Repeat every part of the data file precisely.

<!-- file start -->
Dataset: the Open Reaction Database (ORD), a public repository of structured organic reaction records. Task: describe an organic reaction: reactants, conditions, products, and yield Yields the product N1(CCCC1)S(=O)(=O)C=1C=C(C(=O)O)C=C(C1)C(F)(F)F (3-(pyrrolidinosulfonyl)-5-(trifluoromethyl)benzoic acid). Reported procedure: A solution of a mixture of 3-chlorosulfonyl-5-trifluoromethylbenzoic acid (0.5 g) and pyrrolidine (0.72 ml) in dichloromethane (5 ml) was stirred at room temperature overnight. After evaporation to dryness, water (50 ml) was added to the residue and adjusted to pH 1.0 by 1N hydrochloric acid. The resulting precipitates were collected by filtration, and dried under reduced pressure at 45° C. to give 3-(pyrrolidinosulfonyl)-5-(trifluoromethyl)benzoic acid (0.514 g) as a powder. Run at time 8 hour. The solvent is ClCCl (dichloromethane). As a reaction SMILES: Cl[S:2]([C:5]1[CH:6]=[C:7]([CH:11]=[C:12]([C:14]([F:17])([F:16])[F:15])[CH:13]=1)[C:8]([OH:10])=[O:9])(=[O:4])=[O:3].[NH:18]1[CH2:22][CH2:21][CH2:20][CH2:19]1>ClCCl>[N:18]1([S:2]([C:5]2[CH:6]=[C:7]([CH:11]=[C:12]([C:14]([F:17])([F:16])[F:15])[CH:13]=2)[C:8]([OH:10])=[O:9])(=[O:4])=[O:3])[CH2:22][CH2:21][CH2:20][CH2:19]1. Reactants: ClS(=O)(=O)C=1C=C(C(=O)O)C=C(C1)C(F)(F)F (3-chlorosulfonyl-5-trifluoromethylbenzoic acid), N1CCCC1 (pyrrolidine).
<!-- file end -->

Dataset: the Open Reaction Database (ORD), a public repository of structured organic reaction records. Task: describe an organic reaction: reactants, conditions, products, and yield Yields the product N1(CCCC1)S(=O)(=O)C=1C=C(C(=O)O)C=C(C1)C(F)(F)F (3-(pyrrolidinosulfonyl)-5-(trifluoromethyl)benzoic acid). Reported procedure: A solution of a mixture of 3-chlorosulfonyl-5-trifluoromethylbenzoic acid (0.5 g) and pyrrolidine (0.72 ml) in dichloromethane (5 ml) was stirred at room temperature overnight. After evaporation to dryness, water (50 ml) was added to the residue and adjusted to pH 1.0 by 1N hydrochloric acid. The resulting precipitates were collected by filtration, and dried under reduced pressure at 45° C. to give 3-(pyrrolidinosulfonyl)-5-(trifluoromethyl)benzoic acid (0.514 g) as a powder. Run at time 8 hour. The solvent is ClCCl (dichloromethane). As a reaction SMILES: Cl[S:2]([C:5]1[CH:6]=[C:7]([CH:11]=[C:12]([C:14]([F:17])([F:16])[F:15])[CH:13]=1)[C:8]([OH:10])=[O:9])(=[O:4])=[O:3].[NH:18]1[CH2:22][CH2:21][CH2:20][CH2:19]1>ClCCl>[N:18]1([S:2]([C:5]2[CH:6]=[C:7]([CH:11]=[C:12]([C:14]([F:17])([F:16])[F:15])[CH:13]=2)[C:8]([OH:10])=[O:9])(=[O:4])=[O:3])[CH2:22][CH2:21][CH2:20][CH2:19]1. Reactants: ClS(=O)(=O)C=1C=C(C(=O)O)C=C(C1)C(F)(F)F (3-chlorosulfonyl-5-trifluoromethylbenzoic acid), N1CCCC1 (pyrrolidine).